Chinese stocks were poised for the second weekly drop in three weeks as consumer-staple and financial shares declined, while as drugmakers gained.
Kweichow Moutai Co. (600519) slumped 2.9 percent, leading a gauge of consumer-staple companies to a one-month low. Financial shares were the biggest drag on the CSI 300 Index after valuations climbed to a 10-month high. Goertek Inc., an Apple Inc. supplier, dropped to a five-week low after the U.S. company’s shares slumped on earnings. Yunnan Baiyao Group Co. (000538), which sells traditional Chinese medicine, led health-care stocks higher.
The Shanghai Composite Index (SHCOMP) sank 0.1 percent to 2,299.37 at 1:27 p.m. local time, with five stocks gaining for every four that fell. The measure has lost 0.9 percent this week. The gauge has risen 17 percent since approaching a four-year low on Dec. 3 amid signs of an economic recovery and as the government pledged to encourage urban development. It’s valued at 12.7 times reported profit, approaching the highest level since May, data compiled by Bloomberg show.
“Medium-term prospects are still a blur,” Xu Shengjun, an analyst at Jianghai Securities Co. in Shanghai, said by phone today. “Any reform initiatives are not realized yet. Until we see concrete steps for reforms, it’s hard for the index to break 2,350.”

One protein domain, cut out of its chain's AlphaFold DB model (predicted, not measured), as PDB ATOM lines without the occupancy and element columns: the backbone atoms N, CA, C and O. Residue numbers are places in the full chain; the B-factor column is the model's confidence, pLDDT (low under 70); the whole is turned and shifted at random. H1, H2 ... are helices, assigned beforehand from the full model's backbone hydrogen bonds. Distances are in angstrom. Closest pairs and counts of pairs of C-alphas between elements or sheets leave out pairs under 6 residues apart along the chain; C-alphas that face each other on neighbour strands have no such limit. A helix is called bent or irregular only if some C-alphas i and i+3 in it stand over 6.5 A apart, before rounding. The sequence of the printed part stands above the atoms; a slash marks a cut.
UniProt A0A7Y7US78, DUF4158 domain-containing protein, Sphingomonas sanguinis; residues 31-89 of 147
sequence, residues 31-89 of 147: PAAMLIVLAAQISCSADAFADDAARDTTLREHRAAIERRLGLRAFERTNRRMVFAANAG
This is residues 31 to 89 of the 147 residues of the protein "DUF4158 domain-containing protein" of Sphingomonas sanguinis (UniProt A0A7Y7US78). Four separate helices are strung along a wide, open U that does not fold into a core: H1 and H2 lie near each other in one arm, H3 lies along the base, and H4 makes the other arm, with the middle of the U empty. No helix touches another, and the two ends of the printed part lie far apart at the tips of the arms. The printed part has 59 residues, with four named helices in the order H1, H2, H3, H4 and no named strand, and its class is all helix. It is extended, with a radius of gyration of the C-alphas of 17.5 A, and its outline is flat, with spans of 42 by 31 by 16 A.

The CSI 300 Index (SHSZ300) lost 0.1 percent to 2,581.27. The Hang Seng China Enterprises Index (HSCEI) of Chinese companies traded in Hong Kong retreated 1.1 percent. The Bloomberg China-US 55 Index (CH55BN), the measure of the most-traded U.S.-listed Chinese companies, fell 0.7 percent in New York.
Shanghai Composite trading volumes were 22 percent lower than the 30-day average today. Its 30-day volatility was at 20.5, compared with the 11-month high of 21.6 on Jan. 17. The gauge fell 0.8 percent yesterday, the most since Jan. 17, as North Korea threatened a nuclear test targeted at the U.S. The White House said the threat was “needlessly provocative” and will lead to further isolation and sanctions.
Lion Fund Management Co., the $7.5 billion money manager that led Chinese investors into gold exchange-traded products, said the best returns in 2013 will come from stocks that tap the migration of farmers to the city.
Demand for building materials, home appliances and property will benefit as Li Keqiang, set to become China’s new premier in March, promotes urbanization to drive economic growth that’s showing signs of accelerating after a two-year slowdown, Lion’s Chief Executive Officer, Ao Chengwen, said in an interview with Bloomberg News on Jan. 23.
The iShares FTSE China 25 Index Fund (FXI), the largest Chinese exchange-traded fund in the U.S., was unchanged at $41.53 in New York, after declining 0.5 percent Jan. 23. The Standard & Poor’s 500 Index was also little changed at a five-year high of 1,494.82, as the worst slump for Apple Inc. in four years pulled technology shares lower and overshadowed better-than-forecast company earnings.
Shanghai-based Focus Media Holding Ltd., which disclosed an investigation into possible violations of securities laws Jan. 18, sank the most since September. China Unicom (Hong Kong) Ltd. traded at the widest discount to Hong Kong in three months.